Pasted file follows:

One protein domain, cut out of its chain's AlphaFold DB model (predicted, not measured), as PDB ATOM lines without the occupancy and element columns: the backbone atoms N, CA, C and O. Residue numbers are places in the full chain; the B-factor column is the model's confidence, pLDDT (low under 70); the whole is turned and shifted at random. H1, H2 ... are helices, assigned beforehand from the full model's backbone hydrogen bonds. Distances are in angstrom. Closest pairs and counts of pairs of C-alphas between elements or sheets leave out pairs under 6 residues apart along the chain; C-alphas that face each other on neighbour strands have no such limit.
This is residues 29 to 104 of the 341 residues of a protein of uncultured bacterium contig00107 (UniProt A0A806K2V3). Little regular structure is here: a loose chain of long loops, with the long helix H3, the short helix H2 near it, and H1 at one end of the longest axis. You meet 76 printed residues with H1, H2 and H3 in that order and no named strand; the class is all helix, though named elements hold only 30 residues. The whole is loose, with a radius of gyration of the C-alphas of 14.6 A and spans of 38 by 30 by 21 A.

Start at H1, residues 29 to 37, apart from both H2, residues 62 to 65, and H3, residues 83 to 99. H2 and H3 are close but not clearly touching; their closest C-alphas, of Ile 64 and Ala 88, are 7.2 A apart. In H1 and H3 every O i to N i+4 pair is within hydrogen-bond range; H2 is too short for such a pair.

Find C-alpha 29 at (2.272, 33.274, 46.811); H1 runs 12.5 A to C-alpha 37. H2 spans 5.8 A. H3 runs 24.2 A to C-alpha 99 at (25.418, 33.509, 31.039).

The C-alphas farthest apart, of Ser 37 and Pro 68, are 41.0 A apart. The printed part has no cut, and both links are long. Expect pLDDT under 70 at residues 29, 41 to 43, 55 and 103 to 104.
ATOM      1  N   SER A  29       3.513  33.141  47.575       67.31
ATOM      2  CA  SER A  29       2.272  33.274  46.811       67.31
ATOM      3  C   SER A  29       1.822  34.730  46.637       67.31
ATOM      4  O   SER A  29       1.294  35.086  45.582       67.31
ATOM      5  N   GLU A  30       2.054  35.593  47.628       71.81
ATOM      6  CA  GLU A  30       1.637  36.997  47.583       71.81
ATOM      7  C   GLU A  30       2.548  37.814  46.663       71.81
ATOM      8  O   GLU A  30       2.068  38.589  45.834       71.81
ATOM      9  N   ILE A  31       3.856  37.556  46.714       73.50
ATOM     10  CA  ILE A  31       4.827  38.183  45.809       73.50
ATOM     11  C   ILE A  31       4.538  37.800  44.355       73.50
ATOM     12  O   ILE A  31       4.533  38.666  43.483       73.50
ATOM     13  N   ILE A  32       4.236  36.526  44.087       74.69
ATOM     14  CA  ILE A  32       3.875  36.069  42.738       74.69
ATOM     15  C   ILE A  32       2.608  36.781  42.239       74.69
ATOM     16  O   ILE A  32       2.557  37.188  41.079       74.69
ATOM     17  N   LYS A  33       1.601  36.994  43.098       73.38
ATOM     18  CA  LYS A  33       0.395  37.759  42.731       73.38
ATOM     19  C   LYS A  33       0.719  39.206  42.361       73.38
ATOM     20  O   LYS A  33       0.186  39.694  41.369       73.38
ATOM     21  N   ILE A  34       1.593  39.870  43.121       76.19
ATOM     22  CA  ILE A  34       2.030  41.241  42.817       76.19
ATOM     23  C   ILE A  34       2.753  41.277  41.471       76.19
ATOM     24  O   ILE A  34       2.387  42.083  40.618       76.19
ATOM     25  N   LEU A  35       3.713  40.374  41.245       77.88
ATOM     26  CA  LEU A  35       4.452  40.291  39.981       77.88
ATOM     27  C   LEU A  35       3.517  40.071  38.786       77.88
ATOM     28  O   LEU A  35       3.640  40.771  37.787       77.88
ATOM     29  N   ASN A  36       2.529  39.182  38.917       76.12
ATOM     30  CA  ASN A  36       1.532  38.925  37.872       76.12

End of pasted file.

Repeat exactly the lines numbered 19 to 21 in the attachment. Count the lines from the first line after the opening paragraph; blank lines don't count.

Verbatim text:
ATOM     15  C   ILE A  32       2.608  36.781  42.239       74.69
ATOM     16  O   ILE A  32       2.557  37.188  41.079       74.69
ATOM     17  N   LYS A  33       1.601  36.994  43.098       73.38